Canceled Debts

The general rule is that if a debt you owe is canceled or forgiven, you must include the canceled amount in your gross income. If the debt is connected to your sole proprietorship business, the income should be reported on Schedule C. The theory behind this is that in most cases you've already received some benefit in exchange for taking on the debt, so in effect, cancelling the debt is equivalent to transferring some type of property to you free of charge.

However, there are a number of exceptions to this rule. One important question to ask is, if you had paid the canceled amount, would the payment (not just the interest) have been deductible? If so, then the canceled debt should not be reported as income.


You are a cash-basis business owner and obtained some professional services on credit. Later on, when you were having some cash-flow problems, a portion of the debt was canceled. You had not already deducted the price of the services, but would have been able to deduct the full price if you had paid it. In this case, you don't have to report the debt cancellation as income.

If you were using the accrual method, you would have recognized and deducted the full professional service expense at the time the services were rendered, so the debt cancellation would have to be treated as income.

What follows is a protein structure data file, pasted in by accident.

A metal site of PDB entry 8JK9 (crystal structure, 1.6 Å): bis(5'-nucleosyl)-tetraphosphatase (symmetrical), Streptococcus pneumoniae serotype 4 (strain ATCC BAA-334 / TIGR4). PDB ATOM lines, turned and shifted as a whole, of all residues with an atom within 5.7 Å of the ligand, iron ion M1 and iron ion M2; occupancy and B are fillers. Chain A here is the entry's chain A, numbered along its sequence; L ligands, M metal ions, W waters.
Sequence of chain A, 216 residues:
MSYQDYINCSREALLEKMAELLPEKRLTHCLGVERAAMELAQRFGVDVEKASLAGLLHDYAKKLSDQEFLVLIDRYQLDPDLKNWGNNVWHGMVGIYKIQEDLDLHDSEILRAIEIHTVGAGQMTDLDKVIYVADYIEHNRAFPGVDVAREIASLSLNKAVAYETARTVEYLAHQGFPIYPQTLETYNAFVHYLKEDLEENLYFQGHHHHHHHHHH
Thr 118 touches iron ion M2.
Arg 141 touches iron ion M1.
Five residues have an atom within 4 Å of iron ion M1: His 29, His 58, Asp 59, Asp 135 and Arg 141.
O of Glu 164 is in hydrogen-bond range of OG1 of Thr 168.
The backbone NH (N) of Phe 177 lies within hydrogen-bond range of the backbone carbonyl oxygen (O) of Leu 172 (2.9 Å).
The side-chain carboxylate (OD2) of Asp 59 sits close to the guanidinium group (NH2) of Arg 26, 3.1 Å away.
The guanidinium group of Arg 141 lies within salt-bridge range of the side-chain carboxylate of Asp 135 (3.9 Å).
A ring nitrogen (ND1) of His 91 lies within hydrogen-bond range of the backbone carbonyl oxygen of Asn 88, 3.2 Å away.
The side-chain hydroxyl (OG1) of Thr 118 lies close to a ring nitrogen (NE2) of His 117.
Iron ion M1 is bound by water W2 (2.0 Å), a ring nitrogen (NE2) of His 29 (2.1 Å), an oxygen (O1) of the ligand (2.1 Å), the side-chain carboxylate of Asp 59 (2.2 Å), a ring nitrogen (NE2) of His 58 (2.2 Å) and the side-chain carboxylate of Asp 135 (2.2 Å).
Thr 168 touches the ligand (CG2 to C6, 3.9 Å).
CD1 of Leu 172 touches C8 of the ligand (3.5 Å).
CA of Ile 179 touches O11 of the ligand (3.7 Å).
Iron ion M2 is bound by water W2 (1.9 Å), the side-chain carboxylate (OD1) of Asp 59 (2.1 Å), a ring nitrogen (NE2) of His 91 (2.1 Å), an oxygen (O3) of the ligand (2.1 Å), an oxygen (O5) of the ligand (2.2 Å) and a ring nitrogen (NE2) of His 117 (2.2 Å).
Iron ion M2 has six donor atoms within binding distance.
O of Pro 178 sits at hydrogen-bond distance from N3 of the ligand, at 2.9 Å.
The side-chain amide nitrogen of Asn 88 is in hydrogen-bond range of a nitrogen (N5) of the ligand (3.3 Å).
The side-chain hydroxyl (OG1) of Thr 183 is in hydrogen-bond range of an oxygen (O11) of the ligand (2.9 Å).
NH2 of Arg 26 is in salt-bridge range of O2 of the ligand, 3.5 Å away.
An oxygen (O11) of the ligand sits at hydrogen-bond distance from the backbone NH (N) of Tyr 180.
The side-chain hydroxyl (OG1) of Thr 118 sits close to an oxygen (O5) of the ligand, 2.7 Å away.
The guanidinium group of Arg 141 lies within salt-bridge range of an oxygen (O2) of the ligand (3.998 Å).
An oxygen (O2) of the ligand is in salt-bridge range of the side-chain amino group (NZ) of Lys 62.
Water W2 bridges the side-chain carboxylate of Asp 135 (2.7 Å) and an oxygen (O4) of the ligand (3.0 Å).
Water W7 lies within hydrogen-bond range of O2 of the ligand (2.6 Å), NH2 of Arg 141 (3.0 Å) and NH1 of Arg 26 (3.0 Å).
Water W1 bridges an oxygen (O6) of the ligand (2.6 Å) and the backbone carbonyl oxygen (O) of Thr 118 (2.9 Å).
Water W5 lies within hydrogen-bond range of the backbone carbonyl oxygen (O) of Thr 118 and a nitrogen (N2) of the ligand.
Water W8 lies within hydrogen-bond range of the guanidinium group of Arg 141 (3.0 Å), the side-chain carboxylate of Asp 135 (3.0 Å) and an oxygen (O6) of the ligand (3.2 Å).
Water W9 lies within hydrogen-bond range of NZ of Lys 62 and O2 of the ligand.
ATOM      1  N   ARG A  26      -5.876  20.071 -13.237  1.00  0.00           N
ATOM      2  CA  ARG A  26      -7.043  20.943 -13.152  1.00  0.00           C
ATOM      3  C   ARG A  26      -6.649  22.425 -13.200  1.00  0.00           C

Similarly, if you purchase some property for use in your business, and the seller reduces the price after the sale but before you pay for it, cash-method taxpayers don't need to report the reduction as income. Instead, it's simply a price adjustment similar to a discount, and you would record the new lower price as the cost of the property.

Another exception applies to debts that are canceled in a bankruptcy or because you are insolvent. Generally, such debt forgiveness is not recognized as income to you, perhaps out of recognition that if you can't pay your debts, the government is unlikely to be able to collect any additional taxes from you!

There is also a special exception for forgiveness of qualified real estate business debts, but this gets into rather complicated territory. Consult your tax advisor if, for example, your lender allowed you to refinance some real estate for a lower principal amount, and you think you might qualify for relief under this provision.